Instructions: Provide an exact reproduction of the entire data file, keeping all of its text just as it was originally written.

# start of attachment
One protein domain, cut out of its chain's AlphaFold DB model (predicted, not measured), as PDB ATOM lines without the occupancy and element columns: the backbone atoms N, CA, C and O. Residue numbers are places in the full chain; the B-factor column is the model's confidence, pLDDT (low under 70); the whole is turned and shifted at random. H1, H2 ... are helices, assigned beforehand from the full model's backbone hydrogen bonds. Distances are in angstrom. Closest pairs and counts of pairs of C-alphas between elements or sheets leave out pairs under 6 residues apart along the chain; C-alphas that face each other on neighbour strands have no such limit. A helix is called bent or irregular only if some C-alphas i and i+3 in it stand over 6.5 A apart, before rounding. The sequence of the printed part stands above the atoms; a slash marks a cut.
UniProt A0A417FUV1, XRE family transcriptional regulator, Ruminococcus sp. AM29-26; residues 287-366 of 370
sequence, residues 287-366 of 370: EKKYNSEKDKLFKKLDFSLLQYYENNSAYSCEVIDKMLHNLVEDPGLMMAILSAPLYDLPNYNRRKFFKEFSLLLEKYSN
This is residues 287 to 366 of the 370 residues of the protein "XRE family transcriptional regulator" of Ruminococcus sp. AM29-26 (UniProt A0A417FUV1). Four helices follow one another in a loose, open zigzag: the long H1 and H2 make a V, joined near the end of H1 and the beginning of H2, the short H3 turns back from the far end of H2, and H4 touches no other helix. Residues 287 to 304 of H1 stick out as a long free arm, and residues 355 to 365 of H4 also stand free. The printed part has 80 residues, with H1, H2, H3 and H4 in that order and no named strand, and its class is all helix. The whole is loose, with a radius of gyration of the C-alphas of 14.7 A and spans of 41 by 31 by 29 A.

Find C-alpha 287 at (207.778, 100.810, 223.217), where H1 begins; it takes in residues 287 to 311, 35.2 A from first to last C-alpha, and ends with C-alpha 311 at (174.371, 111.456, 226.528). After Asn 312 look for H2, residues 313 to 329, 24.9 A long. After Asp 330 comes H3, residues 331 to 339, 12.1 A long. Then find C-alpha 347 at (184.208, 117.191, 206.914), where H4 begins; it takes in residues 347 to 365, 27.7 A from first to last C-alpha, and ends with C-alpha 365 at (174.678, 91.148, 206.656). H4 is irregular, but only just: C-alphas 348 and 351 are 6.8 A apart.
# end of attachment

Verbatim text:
One protein domain, cut out of its chain's AlphaFold DB model (predicted, not measured), as PDB ATOM lines without the occupancy and element columns: the backbone atoms N, CA, C and O. Residue numbers are places in the full chain; the B-factor column is the model's confidence, pLDDT (low under 70); the whole is turned and shifted at random. H1, H2 ... are helices, assigned beforehand from the full model's backbone hydrogen bonds. Distances are in angstrom. Closest pairs and counts of pairs of C-alphas between elements or sheets leave out pairs under 6 residues apart along the chain; C-alphas that face each other on neighbour strands have no such limit. A helix is called bent or irregular only if some C-alphas i and i+3 in it stand over 6.5 A apart, before rounding. The sequence of the printed part stands above the atoms; a slash marks a cut.
UniProt A0A417FUV1, XRE family transcriptional regulator, Ruminococcus sp. AM29-26; residues 287-366 of 370
sequence, residues 287-366 of 370: EKKYNSEKDKLFKKLDFSLLQYYENNSAYSCEVIDKMLHNLVEDPGLMMAILSAPLYDLPNYNRRKFFKEFSLLLEKYSN
This is residues 287 to 366 of the 370 residues of the protein "XRE family transcriptional regulator" of Ruminococcus sp. AM29-26 (UniProt A0A417FUV1). Four helices follow one another in a loose, open zigzag: the long H1 and H2 make a V, joined near the end of H1 and the beginning of H2, the short H3 turns back from the far end of H2, and H4 touches no other helix. Residues 287 to 304 of H1 stick out as a long free arm, and residues 355 to 365 of H4 also stand free. The printed part has 80 residues, with H1, H2, H3 and H4 in that order and no named strand, and its class is all helix. The whole is loose, with a radius of gyration of the C-alphas of 14.7 A and spans of 41 by 31 by 29 A.

Find C-alpha 287 at (207.778, 100.810, 223.217), where H1 begins; it takes in residues 287 to 311, 35.2 A from first to last C-alpha, and ends with C-alpha 311 at (174.371, 111.456, 226.528). After Asn 312 look for H2, residues 313 to 329, 24.9 A long. After Asp 330 comes H3, residues 331 to 339, 12.1 A long. Then find C-alpha 347 at (184.208, 117.191, 206.914), where H4 begins; it takes in residues 347 to 365, 27.7 A from first to last C-alpha, and ends with C-alpha 365 at (174.678, 91.148, 206.656). H4 is irregular, but only just: C-alphas 348 and 351 are 6.8 A apart.